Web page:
The Baltimore Ravens have signed WR Michael Crabtree to a three-year deal on Friday according to general manager and executive vice president Ozzie Newsome.

The deal is apparently worth $21 million, according to Adam Shefter.

After being released by the Raiders Thursday following the signing of Jordy Nelson, Crabtree heads to the Ravens less than 24 hours later.


The 31-year-old is coming off a 2017 season when he recorded 58 receptions for 618 yards and eight touchdowns. In 2016 he posted 89 receptions for 1,003 yards and eight touchdowns.

Since 2015, the Texas Tech product has scored 25 receiving touchdowns, the fifth-most in the NFL. Crabtree and Steelers WR Antonio Brown are the only NFL players to post at least eight touchdown catches in each of the past three seasons.


In all, Crabtree has played nine NFL seasons – six of them with San Francisco (2009-14) and three with Oakland (2015-17). The former first-round draft pick (10th overall, Texas Tech) has registered 579 receptions for 6,870 yards (11.9 avg.) and 51 touchdowns in 125 career games (122 starts).

“Michael has played very well against the Ravens, so we know firsthand the attributes he brings to the game,” Newsome said in a team statement. “He is a smart, tough, physical receiver who battles for the ball. We like his temperament and believe he is a good fit for our football team, on and off the field.”

Since he entered the NFL in 2009, Crabtree’s 51 receiving scores rank 10th among active wide receivers, while his receptions (579) are seventh, and his receiving yards (6,870) are 12th.

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Ryan Grant's health issue and why the Ravens couldn't control voiding his contract

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Ryan Grant's health issue and why the Ravens couldn't control voiding his contract

The most obvious move in the NFL this offseason was the Ravens signing a new wide receiver (or three). It was less obvious why the team decided to commit so much money to former Redskins receiver Ryan Grant.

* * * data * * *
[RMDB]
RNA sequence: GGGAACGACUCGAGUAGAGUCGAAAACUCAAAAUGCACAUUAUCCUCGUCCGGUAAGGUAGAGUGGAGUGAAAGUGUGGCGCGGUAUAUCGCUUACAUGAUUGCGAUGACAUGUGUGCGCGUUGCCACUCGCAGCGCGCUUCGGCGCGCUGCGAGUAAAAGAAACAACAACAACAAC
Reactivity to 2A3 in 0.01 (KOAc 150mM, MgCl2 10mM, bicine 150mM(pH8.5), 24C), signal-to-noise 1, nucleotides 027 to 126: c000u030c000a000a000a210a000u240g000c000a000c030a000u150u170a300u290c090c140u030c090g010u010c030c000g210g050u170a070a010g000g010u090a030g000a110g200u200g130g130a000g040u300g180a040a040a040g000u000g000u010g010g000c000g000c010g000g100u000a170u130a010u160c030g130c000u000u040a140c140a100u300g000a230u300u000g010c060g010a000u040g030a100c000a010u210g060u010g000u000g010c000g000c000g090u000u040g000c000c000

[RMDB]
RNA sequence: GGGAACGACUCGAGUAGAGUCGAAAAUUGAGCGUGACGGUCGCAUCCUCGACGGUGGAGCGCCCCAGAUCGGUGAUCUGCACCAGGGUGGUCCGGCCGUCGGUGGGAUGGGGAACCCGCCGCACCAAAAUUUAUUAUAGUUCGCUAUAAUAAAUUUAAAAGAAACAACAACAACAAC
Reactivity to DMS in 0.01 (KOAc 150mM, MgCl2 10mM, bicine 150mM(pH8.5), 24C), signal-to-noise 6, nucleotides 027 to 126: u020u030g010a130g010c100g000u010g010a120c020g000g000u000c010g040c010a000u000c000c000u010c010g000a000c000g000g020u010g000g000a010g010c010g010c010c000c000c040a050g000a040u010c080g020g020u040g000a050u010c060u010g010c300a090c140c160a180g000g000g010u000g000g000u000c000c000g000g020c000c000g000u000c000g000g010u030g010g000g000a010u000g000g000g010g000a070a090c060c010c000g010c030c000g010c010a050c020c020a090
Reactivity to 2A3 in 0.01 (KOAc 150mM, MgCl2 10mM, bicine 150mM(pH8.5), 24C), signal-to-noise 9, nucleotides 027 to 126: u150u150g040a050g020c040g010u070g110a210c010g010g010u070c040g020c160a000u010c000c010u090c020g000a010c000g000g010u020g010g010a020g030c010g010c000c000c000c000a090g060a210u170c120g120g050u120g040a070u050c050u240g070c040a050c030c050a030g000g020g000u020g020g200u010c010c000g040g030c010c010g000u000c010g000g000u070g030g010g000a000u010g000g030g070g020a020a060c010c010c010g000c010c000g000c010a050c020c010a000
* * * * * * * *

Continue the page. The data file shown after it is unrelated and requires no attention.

Grant has long been beloved by his coaches and teammates, but the results have never been there on game day. He has some potential to improve if given a larger role in a team's offense, which he likely would have had in Baltimore, but it never made much sense to offer him a 4-year contract worth nearly 30 million, with $14.5 million guaranteed.

Thankfully for fans who were uninspired by the reported agreement, Grant was unable to pass his physical and will not be joining the team.


At a press conference Friday morning, GM Ozzie Newsome called the void a "medical decision" that Newsome had no control over. 

NFL insider Ian Rapoport reported that Grant is recovering from a Grade 2 sprained ankle that would need two months rest.

You have to feel for Grant, who by all accounts has worked his tail off for many years just waiting for his chance. It's never easy missing out on nearly $15 million dollars guaranteed, but Grant should be able to find work with another team.

The timing of this news, coming so soon after former Raider Michael Crabtree became available, seemed fishy to some.

At Friday's press conference, Newsome also said the team would have still pursued Crabtree if they signed Grant. 

It's probably not fair to suggest that an NFL franchise would actually so publicly back out of a deal just because another option came along, as any team with that reputation would struggle to attract future free agents. That said, it could end up working out splendidly for the team.

Besides, if all else is equal, shouldn't a team located in Baltimore be going after a guy named CRABtree?